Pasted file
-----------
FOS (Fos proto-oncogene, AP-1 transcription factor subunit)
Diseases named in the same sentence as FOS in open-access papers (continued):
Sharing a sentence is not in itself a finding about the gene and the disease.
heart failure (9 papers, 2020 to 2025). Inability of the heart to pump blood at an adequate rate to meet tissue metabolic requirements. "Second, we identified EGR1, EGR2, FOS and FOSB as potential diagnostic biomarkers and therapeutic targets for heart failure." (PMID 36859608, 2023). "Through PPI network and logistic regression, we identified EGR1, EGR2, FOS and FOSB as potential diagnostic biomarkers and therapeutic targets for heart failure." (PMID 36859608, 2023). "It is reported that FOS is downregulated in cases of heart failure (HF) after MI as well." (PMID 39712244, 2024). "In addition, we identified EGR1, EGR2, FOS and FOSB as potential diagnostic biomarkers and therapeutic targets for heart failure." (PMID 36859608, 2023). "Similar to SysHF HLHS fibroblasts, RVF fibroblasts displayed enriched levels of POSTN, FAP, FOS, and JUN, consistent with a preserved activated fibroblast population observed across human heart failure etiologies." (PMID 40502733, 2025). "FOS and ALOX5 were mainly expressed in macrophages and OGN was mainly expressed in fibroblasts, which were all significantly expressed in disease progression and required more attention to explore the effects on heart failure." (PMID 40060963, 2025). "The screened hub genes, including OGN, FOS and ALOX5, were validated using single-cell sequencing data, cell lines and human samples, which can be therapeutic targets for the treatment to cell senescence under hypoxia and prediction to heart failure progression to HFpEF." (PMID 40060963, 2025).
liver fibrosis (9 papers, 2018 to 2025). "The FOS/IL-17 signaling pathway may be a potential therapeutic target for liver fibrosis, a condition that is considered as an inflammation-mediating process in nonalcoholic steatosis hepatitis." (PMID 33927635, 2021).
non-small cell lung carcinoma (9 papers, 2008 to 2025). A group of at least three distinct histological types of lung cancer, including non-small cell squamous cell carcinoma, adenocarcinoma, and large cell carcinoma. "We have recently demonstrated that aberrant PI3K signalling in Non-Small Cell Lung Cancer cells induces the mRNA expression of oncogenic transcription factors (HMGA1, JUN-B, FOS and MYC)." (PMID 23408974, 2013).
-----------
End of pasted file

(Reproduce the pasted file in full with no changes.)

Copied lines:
FOS (Fos proto-oncogene, AP-1 transcription factor subunit)
Diseases named in the same sentence as FOS in open-access papers (continued):
Sharing a sentence is not in itself a finding about the gene and the disease.
heart failure (9 papers, 2020 to 2025). Inability of the heart to pump blood at an adequate rate to meet tissue metabolic requirements. "Second, we identified EGR1, EGR2, FOS and FOSB as potential diagnostic biomarkers and therapeutic targets for heart failure." (PMID 36859608, 2023). "Through PPI network and logistic regression, we identified EGR1, EGR2, FOS and FOSB as potential diagnostic biomarkers and therapeutic targets for heart failure." (PMID 36859608, 2023). "It is reported that FOS is downregulated in cases of heart failure (HF) after MI as well." (PMID 39712244, 2024). "In addition, we identified EGR1, EGR2, FOS and FOSB as potential diagnostic biomarkers and therapeutic targets for heart failure." (PMID 36859608, 2023). "Similar to SysHF HLHS fibroblasts, RVF fibroblasts displayed enriched levels of POSTN, FAP, FOS, and JUN, consistent with a preserved activated fibroblast population observed across human heart failure etiologies." (PMID 40502733, 2025). "FOS and ALOX5 were mainly expressed in macrophages and OGN was mainly expressed in fibroblasts, which were all significantly expressed in disease progression and required more attention to explore the effects on heart failure." (PMID 40060963, 2025). "The screened hub genes, including OGN, FOS and ALOX5, were validated using single-cell sequencing data, cell lines and human samples, which can be therapeutic targets for the treatment to cell senescence under hypoxia and prediction to heart failure progression to HFpEF." (PMID 40060963, 2025).
liver fibrosis (9 papers, 2018 to 2025). "The FOS/IL-17 signaling pathway may be a potential therapeutic target for liver fibrosis, a condition that is considered as an inflammation-mediating process in nonalcoholic steatosis hepatitis." (PMID 33927635, 2021).
non-small cell lung carcinoma (9 papers, 2008 to 2025). A group of at least three distinct histological types of lung cancer, including non-small cell squamous cell carcinoma, adenocarcinoma, and large cell carcinoma. "We have recently demonstrated that aberrant PI3K signalling in Non-Small Cell Lung Cancer cells induces the mRNA expression of oncogenic transcription factors (HMGA1, JUN-B, FOS and MYC)." (PMID 23408974, 2013).